Harlan Mathews, a longtime state official and right-hand man to a governor, a man who preferred to work behind the scenes but was briefly thrust into the limelight as a U.S. senator, died this morning, a family spokesman said. He was 87.
The cause of death was brain cancer. He died about 6 a.m. this morning.
Mr. Mathews was a fixture at the Capitol for all but a couple of years from 1950 into the 1990s, serving under four Democratic governors and holding the constitutional office of state treasurer — a position elected by the General Assembly — from 1974 to 1987.
His years as treasurer coincided with most of Ned McWherter's 14-year run as speaker of the House of Representatives. When McWherter decided to run for governor in 1986, Mr. Mathews joined him as the campaign's chief fund-raiser, public relations executive Katy Varney said.
After McWherter was elected, he named Mr. Mathews deputy governor.
"He was definitely Ned's most trusted confidante," said Varney, who worked on McWherter's campaign and then in his administration as legislative liaison. "They understood each other better and were closer friends than anybody. I definitely think he was Ned's best friend."
Listening much more than he talked, Mr. Mathews knew everything that happened in the governor's office and "had an amazing ability to do a very succinct assessment of all that was happening around him," Varney said.
"In his quiet way, he was command central," she said. "He inspired people to do great work, but he was just calming. You felt there was an adult in charge. He didn't ever scream and yell."
Jim Hall, who ran the McWherter campaign and then worked in the administration as head of the state planning office, called Mr. Mathews "Ned's monitor," the official who "oversaw all the projects."
Hall said Mr. Mathews brought a practical sensibility to everything he did, combining two of his abiding interests — finance and government — to run an operation with the right priorities.
"He was conservative in many of his views, liberal in others, but always adhered to the bottom line and the impact on taxpayers."
Stepping into public view
Larry Daughtrey, who covered the McWherter administration for The Tennessean, said Mr. Mathews was "the consummate insider," most comfortable when he was quietly supporting the high-profile leader he worked for.
But Mr. Mathews held a very public role himself when he represented the state in Washington, D.C., at the end of his long career in public service. After U.S. Sen. Albert Gore was elected vice president in 1992, McWherter — who died in 2011 — appointed his top aide to fill the Senate seat.
Mr. Mathews served for about two years until Fred Thompson, a Republican, won a special election in 1994. Hall, who served in the Clinton-Gore administration as chairman of the National Transportation Safety Board, said Mr. Mathews was "the most electable Democrat we had" in Tennessee and would have given Thompson a tough race.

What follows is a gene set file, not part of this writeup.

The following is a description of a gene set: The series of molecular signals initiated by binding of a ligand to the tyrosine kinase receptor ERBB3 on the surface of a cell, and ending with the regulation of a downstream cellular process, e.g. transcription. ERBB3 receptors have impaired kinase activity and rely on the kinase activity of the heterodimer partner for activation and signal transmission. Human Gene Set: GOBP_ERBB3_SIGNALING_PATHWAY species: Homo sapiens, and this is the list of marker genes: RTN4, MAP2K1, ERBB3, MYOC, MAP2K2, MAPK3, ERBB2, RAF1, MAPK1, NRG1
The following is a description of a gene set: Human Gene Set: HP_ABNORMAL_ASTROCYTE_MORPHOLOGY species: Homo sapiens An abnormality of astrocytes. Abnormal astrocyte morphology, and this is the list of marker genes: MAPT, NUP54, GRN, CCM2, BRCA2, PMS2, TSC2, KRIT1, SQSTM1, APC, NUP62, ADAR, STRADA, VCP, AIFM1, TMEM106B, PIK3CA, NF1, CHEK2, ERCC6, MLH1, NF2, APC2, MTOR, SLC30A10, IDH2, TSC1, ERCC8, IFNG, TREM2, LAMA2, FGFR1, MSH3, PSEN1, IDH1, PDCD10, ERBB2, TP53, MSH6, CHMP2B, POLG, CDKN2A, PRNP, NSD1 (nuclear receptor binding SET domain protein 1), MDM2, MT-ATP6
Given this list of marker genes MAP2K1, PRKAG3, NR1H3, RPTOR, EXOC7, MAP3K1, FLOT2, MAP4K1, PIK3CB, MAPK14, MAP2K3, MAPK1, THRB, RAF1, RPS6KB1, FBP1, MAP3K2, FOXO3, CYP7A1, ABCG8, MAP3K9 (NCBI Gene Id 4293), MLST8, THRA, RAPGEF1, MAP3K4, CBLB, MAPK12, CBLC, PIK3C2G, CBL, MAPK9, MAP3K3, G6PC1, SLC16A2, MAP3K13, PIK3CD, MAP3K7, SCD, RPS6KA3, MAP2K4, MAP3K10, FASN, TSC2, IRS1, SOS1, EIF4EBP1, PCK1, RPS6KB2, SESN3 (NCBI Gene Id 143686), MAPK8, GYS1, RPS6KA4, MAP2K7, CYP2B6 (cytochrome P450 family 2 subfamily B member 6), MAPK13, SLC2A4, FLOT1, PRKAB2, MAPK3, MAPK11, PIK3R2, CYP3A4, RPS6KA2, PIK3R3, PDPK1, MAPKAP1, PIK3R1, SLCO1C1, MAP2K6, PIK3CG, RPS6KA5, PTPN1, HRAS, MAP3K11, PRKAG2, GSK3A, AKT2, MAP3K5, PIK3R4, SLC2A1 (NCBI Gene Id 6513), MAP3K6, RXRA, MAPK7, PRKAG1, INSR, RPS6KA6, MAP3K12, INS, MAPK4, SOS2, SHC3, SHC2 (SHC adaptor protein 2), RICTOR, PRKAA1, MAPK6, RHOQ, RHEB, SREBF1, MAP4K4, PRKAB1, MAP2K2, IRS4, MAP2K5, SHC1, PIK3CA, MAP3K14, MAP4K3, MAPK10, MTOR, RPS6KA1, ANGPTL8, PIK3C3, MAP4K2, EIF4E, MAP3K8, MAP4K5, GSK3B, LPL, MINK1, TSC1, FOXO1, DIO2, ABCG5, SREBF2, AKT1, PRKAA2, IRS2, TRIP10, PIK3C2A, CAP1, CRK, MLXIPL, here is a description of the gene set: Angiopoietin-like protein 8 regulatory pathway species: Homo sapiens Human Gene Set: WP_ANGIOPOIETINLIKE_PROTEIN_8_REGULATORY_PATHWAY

But Mr. Mathews didn't want to create a "fractious primary" and decided not to run against U.S. Rep. Jim Cooper, who became the Democratic nominee, Hall said from Signal Mountain, Tenn.
Varney said she was in Washington years later when a sedan driver, upon learning she was from Tennessee, asked if she knew Mr. Mathews. The foreign-born driver called Mr. Mathews "the finest man I've ever known." Varney, after saying that she used to work for him, asked why.
When he first came to the United States, the man explained, he was driving a cab and picked up Mr. Mathews. After he told the senator about his difficulties bringing his wife and children to America, Mr. Mathews gave him a business card and told him to call if he could help. The driver told Varney his family had since joined him, and he said he owed their reunion to the former senator from Tennessee.
Roots in Alabama, life in Tennessee
Mr. Mathews, who grew up in Alabama, came to Nashville for graduate school at Vanderbilt University after earning his undergraduate degree from Jacksonville State University in 1949. He served in the Navy from 1944 to 1946.
In 1950 he started working on Gov. Gordon Browning's planning staff. He then worked as a budget official and state finance commissioner under governors Frank Clement and Buford Ellington from 1955 to 1970. He also found time to earn a law degree from Nashville School of Law in 1962.
After Republican Winfield Dunn won the governor's office in 1970, Mr. Mathews joined Amcon International as senior vice president. He returned to the Capitol in 1973 as legislative assistant to Comptroller William Snodgrass. He was elected state treasurer the following year and served until McWherter took office as governor in 1987.
Mr. Mathews is survived by his wife, Pat; their sons Stanley and Lester, and two granddaughters, Katie Zipper and Emily Mathews. He was preceded in death by another son, Richard Mathews.